Although free-market economist Milton Friedman defended the principle of open immigration, he had a caveat: “It’s just obvious you can’t have free immigration and a welfare state.” Conservatives and even some libertarians have long used Friedman’s statement to justify their support of government-controlled immigration.
But Friedman was wrong. Of course you can have both open immigration and a welfare state. What he really meant was: “Open borders with a welfare state might mean higher taxes. To avoid paying those higher taxes, I’m willing to abandon my libertarian principles and join up with the statists by embracing immigration socialism. If the welfare state is ever dismantled, I’ll return to my libertarian principles on immigration but if it’s not, I’ll stick with the statists and their system of immigration socialism.”
We all know that conservatives abandoned their free-market and limited-government principles a long time ago. Ever since the New Deal and the Cold War, conservatives have understood that adhering to principles of free enterprise and limited government meant paying a high cost, especially in terms of popularity, credibility, and acceptance by the mainstream media and the voting public.
So, conservatives chose to make peace with the welfare-state, warfare-state way of life, as reflected by their unswerving allegiance to Social Security, Medicare, Medicaid, subsidies, grants, foreign aid, the drug war, corporate bailouts, income taxation, the Federal Reserve, fiat money, the national security state, the military-industrial complex, foreign military bases, foreign aid, interventionism, coups, wars of aggression, torture, assassination, secret surveillance, immigration controls, public schooling, trade restrictions, and much, much more.
The only thing resembling principle among conservatives today is their eagerness to tell people that they still believe in their popular bromide, “free enterprise, private property, and limited government.”
Is that where libertarians want to end up?
Most people who leave their countries to come to the United States are interested in getting rich. Everyone knows that welfare recipients will never get rich. Therefore, most immigrants are not interested in coming here to get on welfare.
Is it possible that some immigrants might go through all the difficulty in uprooting themselves and coming here to get on welfare? Sure, but the percentage of foreigners who would do that would be small.
Immigration controls, however, don’t prohibit only those immigrants who are coming to get on welfare from entering the United States They also prohibit those who have no intention of getting on welfare from entering. How fair is that? How just is that? Do libertarians really want to be taking a position that punishes the great majority of innocent immigrants as a way to prevent the small percentage of welfare-seeking immigrants from coming here?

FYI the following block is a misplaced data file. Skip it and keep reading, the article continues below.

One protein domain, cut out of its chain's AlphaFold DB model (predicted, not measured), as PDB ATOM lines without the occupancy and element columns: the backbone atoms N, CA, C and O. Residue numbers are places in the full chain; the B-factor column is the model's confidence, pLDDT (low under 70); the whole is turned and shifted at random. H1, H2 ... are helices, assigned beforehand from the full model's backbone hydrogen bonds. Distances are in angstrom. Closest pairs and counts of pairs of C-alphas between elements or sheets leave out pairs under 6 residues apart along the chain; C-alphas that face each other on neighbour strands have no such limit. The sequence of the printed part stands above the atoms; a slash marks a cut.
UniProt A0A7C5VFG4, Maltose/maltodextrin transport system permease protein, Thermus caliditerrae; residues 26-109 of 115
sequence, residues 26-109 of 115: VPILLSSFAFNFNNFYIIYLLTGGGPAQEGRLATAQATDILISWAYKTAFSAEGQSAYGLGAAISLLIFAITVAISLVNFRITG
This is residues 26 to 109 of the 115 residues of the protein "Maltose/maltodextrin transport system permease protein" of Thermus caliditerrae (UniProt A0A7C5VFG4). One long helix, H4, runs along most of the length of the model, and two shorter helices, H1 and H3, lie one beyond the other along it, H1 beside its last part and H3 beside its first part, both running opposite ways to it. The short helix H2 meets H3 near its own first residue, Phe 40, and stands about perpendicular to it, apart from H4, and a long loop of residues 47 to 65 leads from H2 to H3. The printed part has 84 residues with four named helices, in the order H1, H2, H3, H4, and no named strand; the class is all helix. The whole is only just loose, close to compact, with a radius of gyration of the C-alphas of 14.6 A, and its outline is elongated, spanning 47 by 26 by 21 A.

Moreover, consider the economic benefits that the much larger percentage of working immigrants bring to America. The benefits far outweigh the welfare costs associated with the small percentage of immigrants who choose to go on the dole.
Anyway, there is absolutely no reason why the law can’t preclude foreigners from going on welfare (although it would only be fair to also exempt them from the taxation that funds the welfare state). Why not focus on securing that law rather than punishing the large number of foreigners who wish to come here to work and sustain and better their lives and the lives of their families?
Should libertarians support the drug war until Medicaid is abolished? Should they support gun control until the drug war is ended? I say no. I say libertarians should continue adhering to their principles, even when it becomes costly to do so.
Why not simply focus on the wrong itself — the welfare state way of life? Why not continue to show people how the welfare state is a great destroyer of wealth, prosperity, spirit, conscience, morality, and harmony? Why not focus our efforts at showing how the welfare state harms people at the bottom of the economic ladder? Why not keep trying to dismantle the welfare state apparatus that has been grafted onto our governmental system?
Indeed, open borders could even accelerate the demise of the welfare state, given the antipathy that many supporters of the welfare state would have toward the foreign poor.
How does it advance freedom for libertarians to embrace and support immigration socialism — a system that continues to bring nothing but death, suffering, misery, conflict, and disharmony to American society — a system that by its very terms and its enforcement measures violates fundamental laws of God and fundamental principles of free markets and free enterprise?
How does it advance freedom for libertarians to support the enforcement measures that come with immigration controls, such as immigration checkpoints on the highways and airports of America, roving Border Patrol searches and seizures, trespasses onto privately owned ranches and farms near the border, raids on private businesses, eminent domain to build Berlin-type fences and walls along the border, and encouraging people to become snitches for the government, just like in Cuba?
The best way for libertarians to fight tyranny is not by supporting more tyranny, but rather by a steadfast adherence to libertarian principles. The way I figure it is: If adhering to principle means paying higher taxes, so be it. To sell out one’s principles because the price of adhering to them is proving costly is no way to go.
Libertarians are mankind’s last best hope for leading the world out of the statist morass in which it is mired. We can’t do that if we permit statists to manipulate or maneuver us into supporting their statism. The only chance of success in achieving the free, prosperous, harmonious, and moral society lies in strict adherence to libertarian principles.